Big news today on the mergers and acquisitions (M&A) front: Hudson’s Bay Co. announced it was acquiring the U.S. luxury retailer Saks for $2.9-billion. This got me thinking about how some companies, like Amazon, General Electric, and Proctor & Gamble, have great track records in M&As; they make very few missteps. Others — I’m looking at you, Yahoo — all too often bet big and fail to gain any advantage from their acquisitions. How will The Bay do?
There are plenty of explanations for success or failure in the M&A world, mostly relating to corporate fit and culture, the level of strategic insight, or market forces. Of late, though, some academics are looking at acquisitions from a learning perspective; they argue that prior experience is crucial in dealing with increasingly complex acquisitions. Following this school of thought are Anna Nadolska (Rotterdam School of Management) and Harry G. Barkema (London School of Economics), who developed a theory for how a firm’s top management team learns how to make future acquisitions based on its previous experiences, why the composition of the management team is crucial, and how this affects whether or not acquisitions are successful.
Nadolska and Barkema focus on the top management team because it is usually the team executives, with the CEO, that identify companies to target, set an acceptable price, and decide whether or not to proceed with an acquisition. They theorize that the best management teams for acquisitions should be as diverse as possible, with team members having varying length of service and educational backgrounds.
But it’s not only what individual team members bring to the table, they say; it’s also the interaction within the group. “We argue that diverse teams are more likely to share their experience with acquisitions, to have comprehensive debates about past acquisitions, and to get more information from outside the team to resolve debates,” they write in Strategic Management Journal. “They will, therefore, spend more time in deciding which insights, skills, and routines are worth transferring from one acquisition to the next and on developing acquisition processes and capabilities.”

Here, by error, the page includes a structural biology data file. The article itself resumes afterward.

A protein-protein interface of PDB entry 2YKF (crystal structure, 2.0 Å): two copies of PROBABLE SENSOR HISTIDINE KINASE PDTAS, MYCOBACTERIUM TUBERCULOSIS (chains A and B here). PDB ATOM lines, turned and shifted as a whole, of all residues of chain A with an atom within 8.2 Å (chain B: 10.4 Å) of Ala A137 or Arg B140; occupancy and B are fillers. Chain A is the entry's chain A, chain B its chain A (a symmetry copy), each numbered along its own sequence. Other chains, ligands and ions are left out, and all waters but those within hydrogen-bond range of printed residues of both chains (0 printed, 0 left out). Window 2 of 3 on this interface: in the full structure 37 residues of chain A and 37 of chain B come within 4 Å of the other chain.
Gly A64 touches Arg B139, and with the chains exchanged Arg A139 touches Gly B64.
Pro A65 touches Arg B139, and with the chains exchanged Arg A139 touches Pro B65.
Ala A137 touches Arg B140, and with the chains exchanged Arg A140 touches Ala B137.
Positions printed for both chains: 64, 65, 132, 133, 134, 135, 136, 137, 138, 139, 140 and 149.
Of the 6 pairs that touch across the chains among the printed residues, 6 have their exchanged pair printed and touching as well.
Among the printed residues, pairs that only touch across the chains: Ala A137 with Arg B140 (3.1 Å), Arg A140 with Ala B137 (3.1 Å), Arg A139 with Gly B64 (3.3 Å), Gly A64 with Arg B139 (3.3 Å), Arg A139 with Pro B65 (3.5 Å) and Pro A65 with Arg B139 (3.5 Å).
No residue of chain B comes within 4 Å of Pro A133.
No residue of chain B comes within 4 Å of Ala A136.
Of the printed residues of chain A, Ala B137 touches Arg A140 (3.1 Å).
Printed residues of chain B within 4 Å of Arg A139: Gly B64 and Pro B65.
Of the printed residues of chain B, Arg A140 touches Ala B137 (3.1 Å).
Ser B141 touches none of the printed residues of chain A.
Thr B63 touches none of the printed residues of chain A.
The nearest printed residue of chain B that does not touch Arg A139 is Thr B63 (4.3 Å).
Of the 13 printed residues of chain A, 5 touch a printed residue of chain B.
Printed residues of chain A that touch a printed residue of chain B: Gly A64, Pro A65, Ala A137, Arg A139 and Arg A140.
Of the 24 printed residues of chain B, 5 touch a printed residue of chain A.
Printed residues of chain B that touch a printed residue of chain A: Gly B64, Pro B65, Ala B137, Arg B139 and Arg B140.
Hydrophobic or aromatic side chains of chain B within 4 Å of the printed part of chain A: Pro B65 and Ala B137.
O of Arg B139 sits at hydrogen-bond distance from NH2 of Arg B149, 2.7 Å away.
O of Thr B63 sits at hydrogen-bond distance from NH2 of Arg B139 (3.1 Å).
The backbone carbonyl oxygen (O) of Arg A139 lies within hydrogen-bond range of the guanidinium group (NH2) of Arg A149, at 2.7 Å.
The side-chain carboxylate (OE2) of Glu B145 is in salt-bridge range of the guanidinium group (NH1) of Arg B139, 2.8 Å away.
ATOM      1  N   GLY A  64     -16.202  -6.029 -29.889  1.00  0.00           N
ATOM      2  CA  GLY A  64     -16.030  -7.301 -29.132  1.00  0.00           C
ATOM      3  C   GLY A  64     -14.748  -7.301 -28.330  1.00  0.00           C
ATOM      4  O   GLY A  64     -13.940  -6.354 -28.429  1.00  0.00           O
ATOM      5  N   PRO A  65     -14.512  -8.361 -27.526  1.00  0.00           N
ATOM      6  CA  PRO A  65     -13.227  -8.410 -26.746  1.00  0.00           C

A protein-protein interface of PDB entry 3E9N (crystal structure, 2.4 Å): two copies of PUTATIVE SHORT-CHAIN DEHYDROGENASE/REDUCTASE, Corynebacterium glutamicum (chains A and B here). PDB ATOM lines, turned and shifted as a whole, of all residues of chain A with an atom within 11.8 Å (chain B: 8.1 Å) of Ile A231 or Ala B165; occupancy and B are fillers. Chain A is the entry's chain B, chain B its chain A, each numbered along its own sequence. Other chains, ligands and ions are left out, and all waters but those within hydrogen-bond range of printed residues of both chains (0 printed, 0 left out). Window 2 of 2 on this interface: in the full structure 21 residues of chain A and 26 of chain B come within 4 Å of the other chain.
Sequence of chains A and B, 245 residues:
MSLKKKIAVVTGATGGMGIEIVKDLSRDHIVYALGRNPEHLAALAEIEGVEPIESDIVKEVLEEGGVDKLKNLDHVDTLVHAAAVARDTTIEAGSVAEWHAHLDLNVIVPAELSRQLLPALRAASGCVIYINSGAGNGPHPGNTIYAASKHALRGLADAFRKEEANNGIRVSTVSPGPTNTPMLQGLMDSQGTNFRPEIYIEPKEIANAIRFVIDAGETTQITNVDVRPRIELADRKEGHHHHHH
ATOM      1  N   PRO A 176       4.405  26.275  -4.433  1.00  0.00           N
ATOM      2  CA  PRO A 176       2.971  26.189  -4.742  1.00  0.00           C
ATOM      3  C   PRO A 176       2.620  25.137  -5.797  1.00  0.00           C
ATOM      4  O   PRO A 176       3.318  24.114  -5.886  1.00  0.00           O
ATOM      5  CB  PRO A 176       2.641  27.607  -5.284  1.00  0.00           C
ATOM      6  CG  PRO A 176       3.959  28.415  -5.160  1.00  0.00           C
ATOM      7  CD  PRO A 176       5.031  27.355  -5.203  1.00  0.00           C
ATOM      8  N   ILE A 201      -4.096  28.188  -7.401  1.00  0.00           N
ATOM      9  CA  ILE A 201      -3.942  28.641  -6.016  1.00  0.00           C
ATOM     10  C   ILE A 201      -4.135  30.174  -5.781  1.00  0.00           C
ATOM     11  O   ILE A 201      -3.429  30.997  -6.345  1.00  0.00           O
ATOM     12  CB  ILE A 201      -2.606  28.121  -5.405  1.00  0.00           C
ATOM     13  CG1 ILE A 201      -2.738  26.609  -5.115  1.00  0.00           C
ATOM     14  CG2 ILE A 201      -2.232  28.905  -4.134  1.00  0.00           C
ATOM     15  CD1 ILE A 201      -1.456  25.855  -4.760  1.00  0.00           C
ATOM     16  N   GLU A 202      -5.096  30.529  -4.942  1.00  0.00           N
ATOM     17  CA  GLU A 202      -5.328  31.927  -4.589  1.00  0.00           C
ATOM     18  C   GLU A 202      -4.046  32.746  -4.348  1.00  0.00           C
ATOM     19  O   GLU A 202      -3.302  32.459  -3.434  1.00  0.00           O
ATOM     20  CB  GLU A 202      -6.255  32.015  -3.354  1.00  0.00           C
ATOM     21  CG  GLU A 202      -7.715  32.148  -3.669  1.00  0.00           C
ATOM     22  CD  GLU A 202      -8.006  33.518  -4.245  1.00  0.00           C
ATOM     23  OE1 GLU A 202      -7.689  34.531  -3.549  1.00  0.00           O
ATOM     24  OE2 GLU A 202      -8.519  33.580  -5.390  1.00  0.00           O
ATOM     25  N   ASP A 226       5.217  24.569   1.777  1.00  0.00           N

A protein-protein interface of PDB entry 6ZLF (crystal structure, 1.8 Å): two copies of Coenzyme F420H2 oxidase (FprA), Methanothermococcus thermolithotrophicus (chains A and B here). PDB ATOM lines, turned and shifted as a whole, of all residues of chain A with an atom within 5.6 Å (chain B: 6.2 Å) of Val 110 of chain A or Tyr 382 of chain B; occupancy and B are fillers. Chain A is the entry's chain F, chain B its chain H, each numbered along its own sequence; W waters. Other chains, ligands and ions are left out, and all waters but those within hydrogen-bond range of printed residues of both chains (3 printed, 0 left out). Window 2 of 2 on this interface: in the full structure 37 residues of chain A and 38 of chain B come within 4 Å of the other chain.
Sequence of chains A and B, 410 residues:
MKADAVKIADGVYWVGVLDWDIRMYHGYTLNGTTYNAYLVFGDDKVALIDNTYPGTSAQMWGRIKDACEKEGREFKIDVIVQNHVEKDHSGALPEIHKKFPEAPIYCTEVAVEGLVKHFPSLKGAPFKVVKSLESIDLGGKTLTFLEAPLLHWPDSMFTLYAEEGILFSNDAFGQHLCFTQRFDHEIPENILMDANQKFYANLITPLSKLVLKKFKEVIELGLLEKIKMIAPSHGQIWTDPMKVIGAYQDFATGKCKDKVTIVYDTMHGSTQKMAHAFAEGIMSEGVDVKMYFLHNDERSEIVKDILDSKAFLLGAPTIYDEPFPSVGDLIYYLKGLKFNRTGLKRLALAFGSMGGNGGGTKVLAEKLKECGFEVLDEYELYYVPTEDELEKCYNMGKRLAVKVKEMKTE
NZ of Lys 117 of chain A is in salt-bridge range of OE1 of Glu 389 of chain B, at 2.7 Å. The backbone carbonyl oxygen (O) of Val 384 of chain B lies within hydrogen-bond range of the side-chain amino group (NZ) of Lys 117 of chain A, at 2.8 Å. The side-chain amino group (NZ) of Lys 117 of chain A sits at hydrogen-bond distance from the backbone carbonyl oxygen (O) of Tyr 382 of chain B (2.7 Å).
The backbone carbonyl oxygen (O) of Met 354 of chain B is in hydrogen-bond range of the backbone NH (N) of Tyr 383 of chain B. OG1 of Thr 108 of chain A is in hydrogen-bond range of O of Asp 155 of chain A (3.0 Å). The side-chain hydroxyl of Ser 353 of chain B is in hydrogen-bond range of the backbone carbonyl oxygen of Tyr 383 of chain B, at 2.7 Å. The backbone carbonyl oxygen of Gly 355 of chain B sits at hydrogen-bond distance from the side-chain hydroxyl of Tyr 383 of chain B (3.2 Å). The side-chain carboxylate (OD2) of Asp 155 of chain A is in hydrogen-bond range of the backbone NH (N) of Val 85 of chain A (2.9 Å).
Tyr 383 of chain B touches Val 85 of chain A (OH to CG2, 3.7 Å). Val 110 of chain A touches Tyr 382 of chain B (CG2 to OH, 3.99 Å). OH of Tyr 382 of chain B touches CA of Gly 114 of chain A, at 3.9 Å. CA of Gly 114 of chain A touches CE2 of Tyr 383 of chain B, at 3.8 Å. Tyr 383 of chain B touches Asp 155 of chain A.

Of course, executives on a polyglot management team will also tend to take longer to make decisions and, therefore, the researchers say, will acquire fewer companies in a typical year than management teams that are less diverse. The acquisitions they do make, though, should be more successful.
“The case for heterogeneous teams is getting stronger as the pace of change and the complexity of economic and social environments worldwide is increasing.”
Nadolska and Barkema tested their theory using data from more than 2,036 acquisitions by 25 Dutch companies between 1966 and 2006. Their data included how long executives had served on top management teams and the executives’ educational backgrounds.
After crunching the numbers, the researchers found that their theory held up. Heterogeneous top management teams learned more per acquisition and were less likely to transfer the wrong lessons and acquisition processes to later acquisitions, thereby increasing the rate of success.
As for homogeneous management teams, they did indeed acquire more companies than diverse management teams, and this ability to expand quickly, even with less learning and success, was advantageous when the speed of growth through acquisitions was the key strategy.
“What is important is that diverse teams are not always best,” Nadolska and Barkema conclude. “Competitive conditions within industries, as well as company strategy, matter. Still, we believe that the case for heterogeneous teams is getting stronger as the pace of change and the complexity of economic and social environments worldwide is increasing.”
Nadolska and Barkema, Good Learners: how top management teams affect the success and frequency of acquisitions; Strategic Management Journal (pending publication)